The amount of monitoring with IUI or artificial insemination varies based on the type of cycle:
Natural Cycles with IUI
Natural cycles with IUI have the least amount of monitoring, In these cases, either over-the-counter LH predictor kits are used to determine when ovulation occurs and the IUI is timed accordingly. Alternatively, an ultrasound can be performed between cycle days 11-14 to determine if a mature follicle has developed, and subsequently, HCG is administered which will cause ovulation to occur within 36-44 hours. Then the insemination(s) are scheduled. Progesterone vaginal supplementation is then started one day after the IUI and continued for 12-14 days until the pregnancy test. If the pregnancy test is negative, the progesterone must be stopped in order to allow for the period to occur.
Clomiphene citrate (Clomid) cycles have slightly more monitoring. An ultrasound is performed on cycle days 2, 3, or 4 in order to confirm that no ovarian cysts are present prior to starting the Clomid. Taking Clomid in the presence of cysts can lead to an abnormal response and the enlargement of already present cysts. The woman then takes Clomid either 50 to 150 mg daily for five days. A mid-cycle (days 11-14) ultrasound is performed to determine if and how many mature follicles (measuring 20-24mm) are present and also evaluate the endometrial lining. In 10% of women, the anti-estrogen effect of Clomid can cause unexpected thinning of the endometrial lining which is detrimental to the implantation of an embryo. If this persists over two or more attempts, Clomid may not be an appropriate treatment option. Once mature follicles are present, HCG is administered and the IUI(s) will follow within 24-48 hours, once again followed by the use of vaginal progesterone. The risk of a multiples pregnancies with Clomid is approximately 8% with the majority being twins.
Gonadotropin Cycles (Fertility Shots)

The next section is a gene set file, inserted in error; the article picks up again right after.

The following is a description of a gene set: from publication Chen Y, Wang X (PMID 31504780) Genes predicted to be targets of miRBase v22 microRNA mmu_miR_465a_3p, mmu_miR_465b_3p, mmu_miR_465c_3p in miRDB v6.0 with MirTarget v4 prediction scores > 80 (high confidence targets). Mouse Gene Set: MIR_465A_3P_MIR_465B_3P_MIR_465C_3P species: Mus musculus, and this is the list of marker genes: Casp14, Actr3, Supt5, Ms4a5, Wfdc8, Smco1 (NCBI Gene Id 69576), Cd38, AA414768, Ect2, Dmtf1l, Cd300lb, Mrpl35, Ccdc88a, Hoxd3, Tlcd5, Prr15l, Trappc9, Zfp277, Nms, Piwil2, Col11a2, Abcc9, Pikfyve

Gonadotropin cycles (fertility shots) increase both medication costs and the necessity of ultrasounds and bloodwork. In these cycles, a baseline is once again performed between cycle days 2 through 4 to confirm no cysts being present. At this point, the injectable medication is started. Multiple days of ultrasounds and blood hormone levels will follow in order to closely follow the growth of the follicles and assure that the ovaries do not over-stimulate (ovarian hyperstimulation syndrome) and that too many follicles are not present. One of the risks for this type of stimulation is that of higher-order multiples. If multiple follicles are developing, the risk of higher-order multiples (triplets and above) increases. The overall risk of multiples with gonadotropins is approximately 20% and the presence of too many follicles (greater than 4-5) may prompt the cancellation of the cycle. Many people are unaware that the majority of higher-order births (triplets and above) are a result of gonadotropin/IUI treatments that are not managed and canceled appropriately. It is a misconception that these higher-order births are a result of IVF; IVF provides a much more controlled treatment limited to the number of embryos being transferred. Once a reasonable number of mature follicles are noted (between 1 to 4), the HCG trigger shot is given followed by the insemination(s). Once again this is followed by progesterone vaginal support.